The NSDUH computer-assisted interviewing (CAI) instrumentation includes questions that are designed to measure dependence on and abuse of illicit drugs and alcohol. For these substances,9 dependence and abuse questions were based on the criteria in the Diagnostic and Statistical Manual of Mental Disorders, 4th edition (DSM-IV) (American Psychiatric Association [APA], 1994).

Specifically, for marijuana, hallucinogens, inhalants, and tranquilizers, a respondent was defined as having dependence if he or she met three or more of the following six dependence criteria:

  1. Spent a great deal of time over a period of a month getting, using, or getting over the effects of the substance.
  2. Used the substance more often than intended or was unable to keep set limits on the substance use.
  3. Needed to use the substance more than before to get desired effects or noticed that the same amount of substance use had less effect than before.
  4. Inability to cut down or stop using the substance every time tried or wanted to.
  5. Continued to use the substance even though it was causing problems with emotions, nerves, mental health, or physical problems.
  6. The substance use reduced or eliminated involvement or participation in important activities.

For alcohol, cocaine, heroin, pain relievers, sedatives, and stimulants, a seventh withdrawal criterion was added. A respondent was defined as having dependence if he or she met three or more of seven dependence criteria. The seventh withdrawal criterion is defined by a respondent reporting having experienced a certain number of withdrawal symptoms that vary by substance (e.g., having trouble sleeping, cramps, hands tremble).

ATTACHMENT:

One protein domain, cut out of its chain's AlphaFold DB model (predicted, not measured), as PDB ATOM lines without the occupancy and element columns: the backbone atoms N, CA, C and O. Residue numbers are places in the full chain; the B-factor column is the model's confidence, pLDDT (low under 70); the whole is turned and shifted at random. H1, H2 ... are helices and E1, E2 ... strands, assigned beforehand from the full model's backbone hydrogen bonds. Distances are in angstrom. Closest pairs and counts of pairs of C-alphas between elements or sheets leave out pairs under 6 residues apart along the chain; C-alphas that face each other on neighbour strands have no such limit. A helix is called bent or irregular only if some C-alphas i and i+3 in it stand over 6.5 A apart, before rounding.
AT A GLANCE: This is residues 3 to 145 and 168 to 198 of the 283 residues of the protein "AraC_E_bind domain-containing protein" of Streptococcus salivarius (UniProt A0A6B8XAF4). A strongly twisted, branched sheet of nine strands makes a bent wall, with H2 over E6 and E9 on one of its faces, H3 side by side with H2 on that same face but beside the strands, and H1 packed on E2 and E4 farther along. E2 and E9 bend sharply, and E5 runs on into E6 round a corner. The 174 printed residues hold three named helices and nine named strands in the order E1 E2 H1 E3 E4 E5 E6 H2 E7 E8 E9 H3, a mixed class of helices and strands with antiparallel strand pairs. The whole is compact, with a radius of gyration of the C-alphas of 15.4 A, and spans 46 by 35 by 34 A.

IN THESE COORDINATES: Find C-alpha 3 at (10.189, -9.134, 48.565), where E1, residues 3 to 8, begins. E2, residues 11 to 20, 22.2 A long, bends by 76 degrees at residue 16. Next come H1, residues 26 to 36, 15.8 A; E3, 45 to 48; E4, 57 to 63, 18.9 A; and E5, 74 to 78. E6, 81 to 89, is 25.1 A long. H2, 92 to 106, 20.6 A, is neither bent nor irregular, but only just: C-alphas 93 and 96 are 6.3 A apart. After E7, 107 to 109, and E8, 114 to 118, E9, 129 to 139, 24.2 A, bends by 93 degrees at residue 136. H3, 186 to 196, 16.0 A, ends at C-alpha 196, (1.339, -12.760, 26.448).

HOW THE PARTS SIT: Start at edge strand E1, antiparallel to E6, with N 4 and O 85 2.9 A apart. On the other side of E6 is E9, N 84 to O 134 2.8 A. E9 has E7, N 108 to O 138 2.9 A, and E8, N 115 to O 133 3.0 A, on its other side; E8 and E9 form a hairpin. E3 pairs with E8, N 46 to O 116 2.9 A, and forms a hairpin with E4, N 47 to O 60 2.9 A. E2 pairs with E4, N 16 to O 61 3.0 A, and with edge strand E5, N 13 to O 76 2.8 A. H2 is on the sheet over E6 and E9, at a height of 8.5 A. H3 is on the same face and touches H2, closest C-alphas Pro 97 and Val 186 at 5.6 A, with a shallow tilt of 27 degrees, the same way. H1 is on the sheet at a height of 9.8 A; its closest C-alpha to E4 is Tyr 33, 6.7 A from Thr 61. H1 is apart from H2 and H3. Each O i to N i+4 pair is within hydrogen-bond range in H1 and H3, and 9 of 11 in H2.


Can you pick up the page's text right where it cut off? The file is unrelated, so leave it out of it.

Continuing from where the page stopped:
For each illicit drug and alcohol, a respondent was defined as having abused that substance if he or she met one or more of the following four abuse criteria and was determined not to be dependent on the respective substance in the past year:

  1. Serious problems at home, work, or school caused by the substance, such as neglecting your children, missing work or school, doing a poor job at work or school, or losing a job or dropping out of school.
  2. Used the substance regularly and then did something that might have put you in physical danger.
  3. Use of the substance caused you to do things that repeatedly got you in trouble with the law.
  4. Had problems with family or friends that were probably caused by using the substance and continued to use the substance even though you thought the substance use caused these problems.

For additional details on how respondents were classified as being dependent on or having abused illicit drugs and alcohol, see Section B.4.3 in Appendix B of the 2008 NSDUH national findings report (OAS, 2009, pp. 140-142).

A.10 Major Depressive Episode

Beginning in 2004, a module was included in the questionnaire that was related to having a major depressive episode (MDE); it was derived from the criteria specified for major depression in the DSM-IV (APA, 1994). These questions permit estimates to be calculated for lifetime and past year prevalence of MDE, treatment for MDE, and role impairment resulting from MDE. In this report, estimates of having at least one MDE in the past year are reported.